Writing in a recent edition of the influential journal Foreign Affairs, Harvard’s Stephen Walt has said “Covid-19 will also accelerate the shift in power and influence from west to east. The response in Europe and America has been slow and haphazard by comparison [with China, South Korea and Singapore], further tarnishing the aura of the western ‘brand’… We will see a further retreat from hyper-globalisation, as citizens look to national governments to protect them and as states and firms seek to reduce future vulnerabilities. In short, Covid-19 will create a world that is less open, less prosperous and less free”.
This line of argument has gained some popularity in contemporary political discourse. However, in our view, it is overstated and hence lacks nuance. The Covid-19 pandemic has resulted in national governments across the globe being compelled to eschew austerity in particular and neoliberal economic programmes in general. The crisis has elevated the role of the state in the provision of essential goods and services to those most in need. The question that now arises is whether the importance of the social will be coupled with a commitment to democratic governance.
While Donald Trump remains president of the US, the increasing erosion of the guardrails protecting American constitutional democracy is likely to occur. Elsewhere in the developed world, however, there is little indication that democracy is about to be jettisoned; to the contrary a move towards some form of social democracy suitably configured to the 21st century is more likely.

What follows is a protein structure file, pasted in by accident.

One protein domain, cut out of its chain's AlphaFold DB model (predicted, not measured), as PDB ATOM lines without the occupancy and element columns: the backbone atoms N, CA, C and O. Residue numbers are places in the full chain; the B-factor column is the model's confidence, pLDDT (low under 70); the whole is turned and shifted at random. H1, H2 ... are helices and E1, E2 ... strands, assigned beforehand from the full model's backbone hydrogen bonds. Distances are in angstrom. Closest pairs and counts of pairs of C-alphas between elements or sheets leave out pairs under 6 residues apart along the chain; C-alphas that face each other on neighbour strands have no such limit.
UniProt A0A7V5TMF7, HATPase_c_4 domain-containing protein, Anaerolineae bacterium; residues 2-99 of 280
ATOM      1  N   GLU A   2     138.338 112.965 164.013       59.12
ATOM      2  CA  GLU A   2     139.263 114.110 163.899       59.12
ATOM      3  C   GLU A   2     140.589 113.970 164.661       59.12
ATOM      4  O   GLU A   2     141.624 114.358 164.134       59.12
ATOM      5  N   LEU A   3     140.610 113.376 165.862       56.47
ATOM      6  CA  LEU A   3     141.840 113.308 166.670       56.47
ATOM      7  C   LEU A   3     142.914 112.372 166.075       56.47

By contrast, in the developing world, Walt’s concern may be more applicable. Take South Africa. If the country cannot deliver significant economic improvement for millions over the immediate period following the Covid-19 pandemic, increasing social unrest, followed by further state repression may reconfigure the present system of constitutional democracy. For this reason, the imperative is the implementation of economic change that can align the constitutional promise of freedom, dignity and equality for all, with the required economic reality and growth to deliver on these promises.
For years South Africa has been promised that structural change to the economy, which can align constitutional promise with economic and social reality, is about to commence. But no tangible plan, let alone its implementation, has taken place of a kind which may power the sort of growth, in particular, to reduce unemployment and profound levels of inequality.
For example, in late January 2020, the Minister of Finance, Tito Mboweni, spoke at Davos and argued for adopting measures for South Africa to be placed on a growth path where GDP would increase by more than 2.5% a year; hardly the 5% required to dent growing unemployment figures. But even this modest prediction was gutted by subsequent events. By March/April 2020 the promise of these changes had been shattered, and the key assumptions upon which growth predictions were based, were eviscerated by the Covid-19 epidemic and its disastrous consequences for global growth in general and domestic growth in particular.